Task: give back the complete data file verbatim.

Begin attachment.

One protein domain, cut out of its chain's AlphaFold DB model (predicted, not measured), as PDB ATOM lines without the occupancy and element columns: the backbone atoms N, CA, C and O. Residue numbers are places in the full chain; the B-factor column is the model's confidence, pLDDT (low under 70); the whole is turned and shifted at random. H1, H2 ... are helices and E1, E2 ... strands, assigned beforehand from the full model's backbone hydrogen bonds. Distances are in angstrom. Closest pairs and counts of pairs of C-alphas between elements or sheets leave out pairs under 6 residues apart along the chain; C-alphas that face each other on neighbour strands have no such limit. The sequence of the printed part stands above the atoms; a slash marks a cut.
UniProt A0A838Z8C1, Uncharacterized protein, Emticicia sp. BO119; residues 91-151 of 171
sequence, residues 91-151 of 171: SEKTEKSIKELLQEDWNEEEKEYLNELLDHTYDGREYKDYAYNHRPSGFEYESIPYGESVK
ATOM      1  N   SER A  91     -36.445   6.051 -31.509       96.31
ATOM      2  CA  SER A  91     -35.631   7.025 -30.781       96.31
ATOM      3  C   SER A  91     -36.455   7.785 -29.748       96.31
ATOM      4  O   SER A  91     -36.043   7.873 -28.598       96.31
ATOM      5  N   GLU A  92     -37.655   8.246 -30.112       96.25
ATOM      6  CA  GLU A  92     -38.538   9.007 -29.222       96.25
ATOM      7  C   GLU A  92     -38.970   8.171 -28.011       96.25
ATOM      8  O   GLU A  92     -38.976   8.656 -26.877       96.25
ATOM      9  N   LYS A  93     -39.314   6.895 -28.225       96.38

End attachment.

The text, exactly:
One protein domain, cut out of its chain's AlphaFold DB model (predicted, not measured), as PDB ATOM lines without the occupancy and element columns: the backbone atoms N, CA, C and O. Residue numbers are places in the full chain; the B-factor column is the model's confidence, pLDDT (low under 70); the whole is turned and shifted at random. H1, H2 ... are helices and E1, E2 ... strands, assigned beforehand from the full model's backbone hydrogen bonds. Distances are in angstrom. Closest pairs and counts of pairs of C-alphas between elements or sheets leave out pairs under 6 residues apart along the chain; C-alphas that face each other on neighbour strands have no such limit. The sequence of the printed part stands above the atoms; a slash marks a cut.
UniProt A0A838Z8C1, Uncharacterized protein, Emticicia sp. BO119; residues 91-151 of 171
sequence, residues 91-151 of 171: SEKTEKSIKELLQEDWNEEEKEYLNELLDHTYDGREYKDYAYNHRPSGFEYESIPYGESVK
ATOM      1  N   SER A  91     -36.445   6.051 -31.509       96.31
ATOM      2  CA  SER A  91     -35.631   7.025 -30.781       96.31
ATOM      3  C   SER A  91     -36.455   7.785 -29.748       96.31
ATOM      4  O   SER A  91     -36.043   7.873 -28.598       96.31
ATOM      5  N   GLU A  92     -37.655   8.246 -30.112       96.25
ATOM      6  CA  GLU A  92     -38.538   9.007 -29.222       96.25
ATOM      7  C   GLU A  92     -38.970   8.171 -28.011       96.25
ATOM      8  O   GLU A  92     -38.976   8.656 -26.877       96.25
ATOM      9  N   LYS A  93     -39.314   6.895 -28.225       96.38